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Chichłowski
Created by Administrator Account in 5/12/2010 10:27:00 AM

 


...Interested in finding info on Antoni Chichlowski born in Poland in 1882. Came to U.S. around 1912-1915 with wife Michalina and daughter Estelle. Lived in Trenton N.J. where my father was born (...Chciklowski) note last name change. Family then moved to Providence R.I. area where Antoni and brother split. No known area where brother settled. Family fianlly settled in Chicopee/Springfield Mass. where I was born.

As of 1990 there were 116 Polish citizens named Chichłowski (the ł stands for the Polish slashed l, pronounced like our w); they lived in the provinces of Warsaw (6), Gdansk (3), Gorzów (17), Katowice (1), Kielce (21), Konin (6), Legnica (6), Leszno (5), Opole (4), Poznan (7), Siedlce (3), Suwałki (2), Szczecin (12), Wroclaw (23). I don't have access to any further details such as first names or addresses, so that info may not be a lot of help, but for what it's worth, there it is.

Names ending in -owski usually started as a reference to a connection between a person or family and a place with a name ending in -ów or -owo or something like that. So this name probably started out meaning "person from Chichłowo" or some similar name. I cannot find any place by that name, but there is a village Chechłowo, served by Sledianów parish, in Białystok province, 13.5 km. northwest of Drohiczyn, that has been called Chichłowo in the past -- the surname could refer to that village. The root chechło means "marshy depression, wet meadows," so a village in or near such wet ground could get the name Chechłowo or Chichłowo or Chychłowo, and the surname could come from that. This is not necessarily the only place this surname could refer to, but it strikes me as the most likely candidate, without further details.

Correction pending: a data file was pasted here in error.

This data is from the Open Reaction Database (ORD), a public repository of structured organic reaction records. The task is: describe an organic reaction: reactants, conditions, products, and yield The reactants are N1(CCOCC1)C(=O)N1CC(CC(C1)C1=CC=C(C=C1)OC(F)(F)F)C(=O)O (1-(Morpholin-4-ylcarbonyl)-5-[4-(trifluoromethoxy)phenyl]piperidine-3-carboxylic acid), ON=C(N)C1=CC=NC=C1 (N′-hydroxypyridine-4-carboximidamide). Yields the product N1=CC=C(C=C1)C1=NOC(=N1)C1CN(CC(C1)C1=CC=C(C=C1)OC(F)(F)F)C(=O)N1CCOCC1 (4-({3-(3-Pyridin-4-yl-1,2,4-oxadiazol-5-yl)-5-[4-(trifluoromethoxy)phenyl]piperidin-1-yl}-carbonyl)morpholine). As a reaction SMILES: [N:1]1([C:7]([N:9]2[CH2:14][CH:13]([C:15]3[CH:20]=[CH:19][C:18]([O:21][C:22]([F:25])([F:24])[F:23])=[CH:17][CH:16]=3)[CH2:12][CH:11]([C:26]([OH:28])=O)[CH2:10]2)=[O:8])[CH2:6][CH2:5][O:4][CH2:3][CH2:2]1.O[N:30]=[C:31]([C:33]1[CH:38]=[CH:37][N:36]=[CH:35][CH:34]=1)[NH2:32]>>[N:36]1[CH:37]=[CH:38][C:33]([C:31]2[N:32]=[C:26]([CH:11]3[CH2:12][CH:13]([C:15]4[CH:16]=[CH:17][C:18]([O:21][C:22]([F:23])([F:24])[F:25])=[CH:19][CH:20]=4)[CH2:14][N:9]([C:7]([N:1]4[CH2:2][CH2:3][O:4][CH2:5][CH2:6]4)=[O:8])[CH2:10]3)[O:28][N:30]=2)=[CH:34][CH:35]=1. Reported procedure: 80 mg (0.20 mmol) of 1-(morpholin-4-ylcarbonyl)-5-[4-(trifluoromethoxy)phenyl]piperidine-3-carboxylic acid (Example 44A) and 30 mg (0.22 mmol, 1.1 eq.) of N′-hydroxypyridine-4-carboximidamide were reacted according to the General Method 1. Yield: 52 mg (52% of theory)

With your roots in R.I. and Mass., have you looked into the Polish Genealogical Society of the Northeast? They have done a lot of research on origins of Polish families living in Mass., Rhode Island, and New Jersey, including compiling indexes of those buried at Polish cemeteries in the Northeast. If you haven't tried the PGS-NE, you might want to consider joining it and seeing if it can offer you some leads.

Copyright © 2000 W.F. Hoffman. All rights reserved. Used by permission.

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